Millenia have passed, but still, traces of Ancient Greek influence abound. We don’t need to look far for examples. Forlorn lovers have invoked the name of the Greek deity Cupid to save them from the hellish flames of heartbreak. Pacifists are best advised to stay away from having any nemesis, much like how the Ancient Greeks avoided the ire of the Goddess of Retribution, Nemesis. Seeing that the Greek gods are alive and well today, the Greek influence on modern life can never be denied. It is no wonder that the very symbol of modern medicine can also be traced back to Ancient Greek iconography.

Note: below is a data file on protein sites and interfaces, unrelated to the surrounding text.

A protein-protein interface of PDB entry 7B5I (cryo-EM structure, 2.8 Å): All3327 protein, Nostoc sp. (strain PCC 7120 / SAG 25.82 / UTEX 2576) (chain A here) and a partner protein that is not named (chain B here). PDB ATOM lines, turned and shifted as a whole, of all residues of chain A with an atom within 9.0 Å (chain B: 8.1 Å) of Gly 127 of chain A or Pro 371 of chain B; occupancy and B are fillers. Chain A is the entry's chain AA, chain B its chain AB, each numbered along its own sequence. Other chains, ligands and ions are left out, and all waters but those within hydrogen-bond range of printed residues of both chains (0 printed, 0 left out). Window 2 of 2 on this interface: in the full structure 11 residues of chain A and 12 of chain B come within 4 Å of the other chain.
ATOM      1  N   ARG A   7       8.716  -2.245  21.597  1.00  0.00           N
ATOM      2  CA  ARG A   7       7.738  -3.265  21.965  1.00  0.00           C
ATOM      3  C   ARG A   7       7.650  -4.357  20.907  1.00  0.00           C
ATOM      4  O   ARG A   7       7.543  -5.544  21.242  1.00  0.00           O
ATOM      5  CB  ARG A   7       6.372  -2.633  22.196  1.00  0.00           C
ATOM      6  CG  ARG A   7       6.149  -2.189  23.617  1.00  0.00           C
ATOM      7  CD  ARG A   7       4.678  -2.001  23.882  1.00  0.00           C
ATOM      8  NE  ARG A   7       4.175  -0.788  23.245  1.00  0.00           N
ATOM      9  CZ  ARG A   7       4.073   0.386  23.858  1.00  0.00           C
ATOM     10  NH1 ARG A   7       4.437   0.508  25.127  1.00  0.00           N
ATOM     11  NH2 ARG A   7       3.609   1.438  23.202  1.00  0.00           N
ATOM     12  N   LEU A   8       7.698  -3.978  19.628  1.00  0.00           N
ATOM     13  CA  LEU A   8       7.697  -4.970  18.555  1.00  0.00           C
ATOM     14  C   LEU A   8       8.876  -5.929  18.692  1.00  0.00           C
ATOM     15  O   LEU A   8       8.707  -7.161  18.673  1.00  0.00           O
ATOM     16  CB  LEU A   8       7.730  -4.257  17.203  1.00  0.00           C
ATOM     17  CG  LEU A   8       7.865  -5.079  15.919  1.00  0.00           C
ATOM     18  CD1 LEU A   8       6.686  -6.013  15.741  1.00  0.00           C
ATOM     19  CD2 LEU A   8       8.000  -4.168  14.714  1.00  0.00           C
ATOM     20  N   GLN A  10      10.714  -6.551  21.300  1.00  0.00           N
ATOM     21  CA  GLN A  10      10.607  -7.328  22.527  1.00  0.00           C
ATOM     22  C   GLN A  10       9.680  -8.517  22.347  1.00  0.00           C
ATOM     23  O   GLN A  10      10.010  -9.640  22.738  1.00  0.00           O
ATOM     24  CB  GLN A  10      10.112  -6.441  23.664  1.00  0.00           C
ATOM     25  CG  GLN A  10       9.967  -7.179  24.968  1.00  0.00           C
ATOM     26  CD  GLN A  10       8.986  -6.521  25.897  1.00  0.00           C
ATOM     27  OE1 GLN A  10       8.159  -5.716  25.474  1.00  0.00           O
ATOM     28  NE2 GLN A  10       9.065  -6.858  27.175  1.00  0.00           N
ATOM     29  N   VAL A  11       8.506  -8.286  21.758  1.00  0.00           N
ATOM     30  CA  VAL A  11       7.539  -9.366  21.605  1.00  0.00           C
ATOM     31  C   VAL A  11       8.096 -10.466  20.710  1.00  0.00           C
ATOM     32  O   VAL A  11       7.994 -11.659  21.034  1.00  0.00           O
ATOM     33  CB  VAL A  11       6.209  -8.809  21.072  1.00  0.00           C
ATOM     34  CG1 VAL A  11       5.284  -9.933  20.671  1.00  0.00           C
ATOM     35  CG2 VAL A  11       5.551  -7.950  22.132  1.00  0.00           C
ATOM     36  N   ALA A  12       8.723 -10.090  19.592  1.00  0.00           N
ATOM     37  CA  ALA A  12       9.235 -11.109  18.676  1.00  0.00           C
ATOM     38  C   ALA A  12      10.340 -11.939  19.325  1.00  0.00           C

The Greek god of Health was named Asclepius. Story has it that his father, the god Apollo, had him apprenticed under the tutelage of the centaur Chiron, who was sort of a master mentor for many prominent Greek heroes in their youth. His impressive résumé lists the likes of Achiless, Ajax, Jason, and Perseus, as some of names that he has tutored. The Greek lyric poet Pindar tells us in the Nemean Odes that Asclepius’ training focused on the “gentle-handed laws of remedies”. Asclepius’ education was going extremely well, so well in fact that news of his medical talents soon spread far and wide. For some reason it reached the ears of King Minos, the ruler of Crete, who had Asclepius summoned for the treatment of his son Prince Glaucus. But what seemed like an invitation to demonstrate the medical arts turned out to be an exhibition in madness. When Asclepius was shown the body of Prince Glaucus, he found out that the prince was already dead. Only a divine miracle would bring the prince back to life, and Asclepius’ training hadn’t prepared him for such a task. However, King Minos would have none of it, and he was so angry and frustrated at the false promise brought by Asclepius’ fame that he had him locked in a dungeon. Somber and morose in his chamber, he felt a rising rage build up in his soul. Suddenly, a snake entered his cell and slowly slithered its way around his walking staff. Obviously annoyed at the turn of events, and having no other outlet to express his fury, Asclepius grabbed his staff, smashed it repeatedly against the walls, thereby killing the coiled snake. This didn’t make him feel good in any sensible way, and he deeply regretted this outrageous act. Not long after, a second snake made its way inside his chamber. But this one had something in its mouth. In between its lips was a piece of herb. The second snake slithered to the dead snake’s body and rubbed the herb on it. To Asclepius’ surprise, the snake that he had just senselessly murdered came back to life! Elated at this discovery, he called on the guard to tell King Minos that he had just found a way to resurrect the prince. He did not disappoint, for after applying the herb, the dead prince regained consciousness and was made mortal again. This was the start of Asclepius’ lifelong association with snakes.